Inge Nedden, daughter of Kriegsmarine Captain Hans Langsdorff of the Graf Spee, will honor her father in a ceremony this Christmas, many miles away from their German origins.
Captain Hans Langsdorff commanded the Kriegsmarine battleship, Admiral Graf Spee, during WWII. The Admiral Graf Spee was cruising in the South Atlantic in the weeks preceding the start of the war.
When Captain Langsdorff received authorization on 26th September 1939, he started raiding ships carrying supplies to England.
This prompted the British Admiralty to dispatch a battle group of three Royal Navy cruisers, the HMS Achilles, HMS Ajax, and HMS Exeter, to hunt the German raider.
The Royal Navy found the Admiral Graf Spee in the Atlantic, just off the coast of Uruguay near the River Plate estuary.
The three cruisers engaged with the German battleship in what is known as the Battle of the River Plate and all four vessels sustained damage.
The HMS Exeter was severely damaged while the HMS Achilles and the HMS Ajax sustained less damage.
The Admiral Graf Spee was not as severely damaged as the British ships, but the damage she sustained was in a critical location; her fuel system was crippled.
The Admiral Graf Spee made for Montevideo in Uruguay to effect repairs in this neutral port. She was followed closely by the two British cruisers.
When Captain Langsdorff was told that he had to leave port within 72 hours, he had a tough decision to make. His ship was damaged, the fuel system not repaired, and he was critically short of ammunition.
If he had left port, he would have had to face an arduous trip back to Germany for proper repairs. This was a hopeless course of action, and rather than blindly follow Hitler’s orders to fight to the last man, he chose to scuttle the Admiral Graf Spee on the 17th December 1939.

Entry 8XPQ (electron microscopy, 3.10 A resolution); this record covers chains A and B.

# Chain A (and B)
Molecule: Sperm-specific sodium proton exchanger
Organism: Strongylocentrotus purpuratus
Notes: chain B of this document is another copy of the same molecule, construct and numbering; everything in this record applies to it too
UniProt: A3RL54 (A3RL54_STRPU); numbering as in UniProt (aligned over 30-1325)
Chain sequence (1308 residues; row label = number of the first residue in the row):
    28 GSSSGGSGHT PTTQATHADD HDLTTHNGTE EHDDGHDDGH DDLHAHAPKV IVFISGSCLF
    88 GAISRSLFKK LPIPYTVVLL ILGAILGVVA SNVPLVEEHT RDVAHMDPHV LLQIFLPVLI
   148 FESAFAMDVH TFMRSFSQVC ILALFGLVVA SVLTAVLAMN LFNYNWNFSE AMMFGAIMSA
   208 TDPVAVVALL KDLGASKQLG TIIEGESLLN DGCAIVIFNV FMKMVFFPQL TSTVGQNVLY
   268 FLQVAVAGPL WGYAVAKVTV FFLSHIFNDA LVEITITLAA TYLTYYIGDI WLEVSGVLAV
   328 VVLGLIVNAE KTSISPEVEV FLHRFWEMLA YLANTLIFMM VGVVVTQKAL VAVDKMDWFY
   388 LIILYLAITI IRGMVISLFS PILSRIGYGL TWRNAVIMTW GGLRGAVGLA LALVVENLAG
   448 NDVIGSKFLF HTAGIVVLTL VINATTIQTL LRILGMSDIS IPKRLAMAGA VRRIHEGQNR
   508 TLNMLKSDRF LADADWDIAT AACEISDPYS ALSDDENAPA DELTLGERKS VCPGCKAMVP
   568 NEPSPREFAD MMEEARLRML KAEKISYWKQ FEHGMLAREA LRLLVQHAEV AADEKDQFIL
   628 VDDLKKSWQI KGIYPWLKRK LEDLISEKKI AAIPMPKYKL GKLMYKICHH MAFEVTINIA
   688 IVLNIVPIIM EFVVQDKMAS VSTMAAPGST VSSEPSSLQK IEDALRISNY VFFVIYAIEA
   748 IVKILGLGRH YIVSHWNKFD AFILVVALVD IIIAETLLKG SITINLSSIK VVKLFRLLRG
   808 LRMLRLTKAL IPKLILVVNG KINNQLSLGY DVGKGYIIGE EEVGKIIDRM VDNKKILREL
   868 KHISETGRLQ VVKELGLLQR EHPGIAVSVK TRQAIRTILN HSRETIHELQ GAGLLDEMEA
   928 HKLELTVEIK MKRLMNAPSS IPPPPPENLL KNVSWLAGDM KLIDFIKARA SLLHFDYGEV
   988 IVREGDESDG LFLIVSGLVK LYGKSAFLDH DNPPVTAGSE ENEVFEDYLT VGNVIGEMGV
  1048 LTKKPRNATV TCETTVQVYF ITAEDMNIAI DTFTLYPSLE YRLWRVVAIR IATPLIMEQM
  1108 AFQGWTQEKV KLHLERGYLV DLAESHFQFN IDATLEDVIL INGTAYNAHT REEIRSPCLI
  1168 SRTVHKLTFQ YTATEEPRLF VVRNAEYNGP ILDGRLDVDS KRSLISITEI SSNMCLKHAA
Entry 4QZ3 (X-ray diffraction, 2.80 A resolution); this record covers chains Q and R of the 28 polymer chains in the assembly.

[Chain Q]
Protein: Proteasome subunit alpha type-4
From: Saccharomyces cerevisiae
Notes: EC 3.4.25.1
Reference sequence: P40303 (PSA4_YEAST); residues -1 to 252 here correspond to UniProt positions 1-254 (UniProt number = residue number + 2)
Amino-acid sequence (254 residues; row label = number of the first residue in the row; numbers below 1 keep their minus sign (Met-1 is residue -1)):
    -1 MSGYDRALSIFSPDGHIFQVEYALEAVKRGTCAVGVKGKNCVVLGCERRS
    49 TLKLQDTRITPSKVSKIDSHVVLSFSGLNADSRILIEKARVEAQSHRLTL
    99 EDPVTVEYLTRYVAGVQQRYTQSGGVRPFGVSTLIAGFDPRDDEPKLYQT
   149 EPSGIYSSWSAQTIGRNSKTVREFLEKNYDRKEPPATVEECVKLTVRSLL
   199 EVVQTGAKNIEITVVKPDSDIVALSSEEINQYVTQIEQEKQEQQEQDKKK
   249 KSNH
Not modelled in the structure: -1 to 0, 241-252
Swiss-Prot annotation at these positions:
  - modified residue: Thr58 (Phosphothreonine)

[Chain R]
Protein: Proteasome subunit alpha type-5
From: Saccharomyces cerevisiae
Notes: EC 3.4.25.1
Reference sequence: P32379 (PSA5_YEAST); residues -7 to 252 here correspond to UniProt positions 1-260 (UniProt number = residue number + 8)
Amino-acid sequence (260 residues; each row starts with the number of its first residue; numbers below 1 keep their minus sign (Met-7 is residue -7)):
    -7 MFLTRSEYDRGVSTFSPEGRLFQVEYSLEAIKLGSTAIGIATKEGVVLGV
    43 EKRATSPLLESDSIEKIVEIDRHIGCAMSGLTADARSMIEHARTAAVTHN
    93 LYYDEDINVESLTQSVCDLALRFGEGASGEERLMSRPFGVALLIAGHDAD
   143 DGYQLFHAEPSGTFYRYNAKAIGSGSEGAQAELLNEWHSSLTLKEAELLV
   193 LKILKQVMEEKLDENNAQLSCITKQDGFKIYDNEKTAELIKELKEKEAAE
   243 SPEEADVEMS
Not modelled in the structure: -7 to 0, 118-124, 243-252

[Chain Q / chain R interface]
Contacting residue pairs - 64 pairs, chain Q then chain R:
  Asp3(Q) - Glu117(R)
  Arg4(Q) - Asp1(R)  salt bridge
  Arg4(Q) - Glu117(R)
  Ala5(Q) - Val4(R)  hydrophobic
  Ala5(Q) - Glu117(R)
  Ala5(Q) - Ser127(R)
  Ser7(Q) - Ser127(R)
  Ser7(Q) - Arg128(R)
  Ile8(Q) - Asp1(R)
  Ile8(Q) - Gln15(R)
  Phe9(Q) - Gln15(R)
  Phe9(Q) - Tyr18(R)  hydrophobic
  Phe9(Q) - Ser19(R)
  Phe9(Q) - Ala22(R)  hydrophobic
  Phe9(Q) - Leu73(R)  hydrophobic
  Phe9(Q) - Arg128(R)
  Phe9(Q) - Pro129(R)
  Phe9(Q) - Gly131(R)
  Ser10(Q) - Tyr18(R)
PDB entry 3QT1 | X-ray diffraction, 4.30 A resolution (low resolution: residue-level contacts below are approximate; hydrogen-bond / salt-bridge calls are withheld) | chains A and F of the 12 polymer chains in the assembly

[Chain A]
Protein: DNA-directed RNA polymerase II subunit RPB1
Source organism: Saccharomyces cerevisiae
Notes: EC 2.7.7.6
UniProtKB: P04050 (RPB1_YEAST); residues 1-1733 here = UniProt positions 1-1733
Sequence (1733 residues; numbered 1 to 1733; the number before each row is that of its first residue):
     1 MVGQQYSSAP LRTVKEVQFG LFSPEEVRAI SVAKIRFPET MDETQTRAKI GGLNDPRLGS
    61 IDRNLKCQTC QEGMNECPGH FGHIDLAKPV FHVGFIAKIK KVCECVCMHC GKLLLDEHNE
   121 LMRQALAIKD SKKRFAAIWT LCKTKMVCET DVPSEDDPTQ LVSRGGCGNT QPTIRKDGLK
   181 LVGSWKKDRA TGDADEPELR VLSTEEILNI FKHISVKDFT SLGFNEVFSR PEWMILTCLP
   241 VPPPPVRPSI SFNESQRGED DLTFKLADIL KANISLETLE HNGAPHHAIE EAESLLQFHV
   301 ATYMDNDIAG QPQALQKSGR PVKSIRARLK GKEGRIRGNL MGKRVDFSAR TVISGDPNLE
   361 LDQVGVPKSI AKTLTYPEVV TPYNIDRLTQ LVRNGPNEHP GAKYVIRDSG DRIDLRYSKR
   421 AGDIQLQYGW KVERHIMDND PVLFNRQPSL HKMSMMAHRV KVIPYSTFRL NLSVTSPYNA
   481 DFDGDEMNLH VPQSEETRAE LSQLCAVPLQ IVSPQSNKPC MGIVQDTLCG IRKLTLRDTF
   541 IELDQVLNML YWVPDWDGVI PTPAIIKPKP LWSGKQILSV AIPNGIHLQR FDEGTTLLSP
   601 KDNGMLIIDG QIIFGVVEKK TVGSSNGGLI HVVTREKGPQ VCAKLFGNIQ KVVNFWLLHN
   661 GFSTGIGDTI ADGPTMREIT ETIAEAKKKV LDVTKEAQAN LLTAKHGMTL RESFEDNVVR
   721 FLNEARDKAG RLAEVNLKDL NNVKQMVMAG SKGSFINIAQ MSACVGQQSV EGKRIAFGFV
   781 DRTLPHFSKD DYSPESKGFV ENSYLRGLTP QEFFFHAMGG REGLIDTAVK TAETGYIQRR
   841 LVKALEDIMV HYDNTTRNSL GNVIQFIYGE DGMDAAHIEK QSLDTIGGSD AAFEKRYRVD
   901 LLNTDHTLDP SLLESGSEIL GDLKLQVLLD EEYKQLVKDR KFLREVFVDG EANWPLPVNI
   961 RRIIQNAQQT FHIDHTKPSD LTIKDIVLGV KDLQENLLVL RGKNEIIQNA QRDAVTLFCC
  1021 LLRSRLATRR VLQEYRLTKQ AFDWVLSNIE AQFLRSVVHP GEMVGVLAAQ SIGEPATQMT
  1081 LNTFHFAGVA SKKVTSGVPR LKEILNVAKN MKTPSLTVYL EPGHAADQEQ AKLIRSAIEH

This action undoubtedly saved the lives of his 1,000 strong crew, and they were transported to Buenos Aires in Argentina.
The crew was interned in Argentina for the remainder of the war. On the 19th December 1939, Captain Langsdorff committed suicide, and he was buried in the La Chacarita Cemetery in Buenos Aires.
Captain Langsdorff left a suicide note addressed to the German Ambassador in Argentina. The letter said that as he was a man of honor, his fate could not be separated from that of his ship.
Langsdorff’s biographer, Hans-Jurgen Kaack, said that he believed that the Captain’s suicide was his way of taking responsibility for the loss of the vessel and for the casualties that his crew suffered during their battle with the British ships.
Inge Nedden has had contact with descendants of the Admiral Graf Spee’s crew, and many of them will be joining her at the ceremony.
She told an interview with Fox News that even though her father is not a public figure in Germany, he should be honored for saving the lives of his crew.
Without doubt, if he had chosen to sail out of the port, many, if not all, of his crew would have perished.
The German Defence Ministry has acknowledged his saving of the crew but is still unable to endorse honoring him publicly.
There will be no official German military representation at the graveside service on the 80th anniversary of his death.
This is primarily due to the mindset prevalent in the German Navy, even to this day, that believes you have an extreme duty to fight.
Kaack has received many communications from German Naval Officers who believe he is wrong for trying to honor Langsdorff.
This does not mean that others also choose to ignore his bravery. In Canada, the town of Ajax named a street after him, and the British Navy will hold a memorial dinner for him in December in Portsmouth to thank him for saving them additional casualties as well.
Jan Korte, a member of the Left Party in the German Bundestag, also feels that Langsdorff should be honored for preferring 1,000 live sailors to 1,000 dead heroes and following his conscience rather than orders from Germany.
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Kaack knows that the descendants of the sailors whose lives were saved by Captain Langsdorff’s brave act will express how grateful they are at the service being held to honor him.